Gospel relationships (Galatians 5 v 26 – 6 v 5))

Explore God's Word Daily
Explore God's Word Daily

This short passage is bristling with practical principles for how we relate to others.

Read Galatians 5:26 and Galatians 6:1

• What does Paul warn his readers not to become (v 26)?
• From 6 v 1-5, how would you define conceit?

Conceit is a desire to be given the honour and glory we feel we deserve. We want to be noticed! So we feel we need to prove our worth, to ourselves and to others. This fixates us on constantly comparing ourselves with others. When we seem
better than someone else in some way, our “honour-hunger” puffs us up and elates us. When we seem to be inferior to someone else, we are devastated.

• According to verse 26, what are the two possible effects of conceit on relationships?

So conceit either leads to us saying: “I've got what you don't—ha!” (which provokes) or: “You've got what I don't— unfair!” (envy).

But the gospel creates a whole new selfimage. It humbles us before others, telling us we are sinners saved only by grace. But it gives us boldness before others, telling us we are loved and honoured in the only eyes in the universe that really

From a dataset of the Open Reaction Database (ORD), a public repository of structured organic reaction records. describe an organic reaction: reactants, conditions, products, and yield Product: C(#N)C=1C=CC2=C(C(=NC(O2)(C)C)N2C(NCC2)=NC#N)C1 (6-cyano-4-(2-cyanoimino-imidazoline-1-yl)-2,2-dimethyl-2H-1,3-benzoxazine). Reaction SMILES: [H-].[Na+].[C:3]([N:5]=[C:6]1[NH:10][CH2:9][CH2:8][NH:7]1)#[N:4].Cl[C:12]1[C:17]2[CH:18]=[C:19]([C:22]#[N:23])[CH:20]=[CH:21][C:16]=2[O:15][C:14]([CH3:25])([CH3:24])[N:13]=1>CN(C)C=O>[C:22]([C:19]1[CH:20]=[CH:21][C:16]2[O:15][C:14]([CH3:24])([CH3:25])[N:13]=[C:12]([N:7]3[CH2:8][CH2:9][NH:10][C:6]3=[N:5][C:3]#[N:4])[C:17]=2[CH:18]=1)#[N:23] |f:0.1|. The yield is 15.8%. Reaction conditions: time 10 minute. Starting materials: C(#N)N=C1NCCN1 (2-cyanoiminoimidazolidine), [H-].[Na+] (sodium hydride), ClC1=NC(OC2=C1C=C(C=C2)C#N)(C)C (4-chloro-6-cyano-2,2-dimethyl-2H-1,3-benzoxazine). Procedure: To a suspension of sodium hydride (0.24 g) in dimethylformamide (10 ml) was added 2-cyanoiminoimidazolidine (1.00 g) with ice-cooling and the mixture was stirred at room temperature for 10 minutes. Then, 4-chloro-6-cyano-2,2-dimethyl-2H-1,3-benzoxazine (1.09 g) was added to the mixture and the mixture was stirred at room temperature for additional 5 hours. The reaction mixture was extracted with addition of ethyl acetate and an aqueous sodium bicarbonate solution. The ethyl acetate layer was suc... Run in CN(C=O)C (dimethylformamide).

count. So the gospel produces a boldness and a humility that do not compete, but can increase together. And we need to preach that gospel to ourselves right in the middle of situations where we're tempted to provoke or to envy, to think of ourselves as superior or inferior.

• Do you have more of a tendency to “provoke” or to “envy” in relationships?
• How will you use the gospel to overcome that tendency?

• What principles does Paul lay down in 6 v 1?

In 5 v 14 Paul told us the law can be summarised “in a single command: ‘Love
your neighbour as yourself’”.

• How does he tell us we can fulfil this in 6 v 2?

How and why do Christians struggle at living out both 6 v 1 and v 2 in relationships?
• What could you do practically to obey better: • v 1? • v 2?
Verses 2 and 5 seem contradictory! But “burdens” (v 2) is not the same as “load” (v 5). Burdens are the tasks and problems that we can help others with. The word “load” refers to a kind of backpack. God has given each of us a different set of opportunities in which to obey Him. These are our load—and we must each carry that pack ourselves.

This devotional is taken from Explore—a daily Bible-reading devotional from the good book company which enables you to engage with Scripture and which will encourage, equip and inspire you to live for Christ. Explore features contributions from pastors such as Dr Timothy Keller, Mike McKinley and Tim Chester.

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Originally published December 14, 2011.

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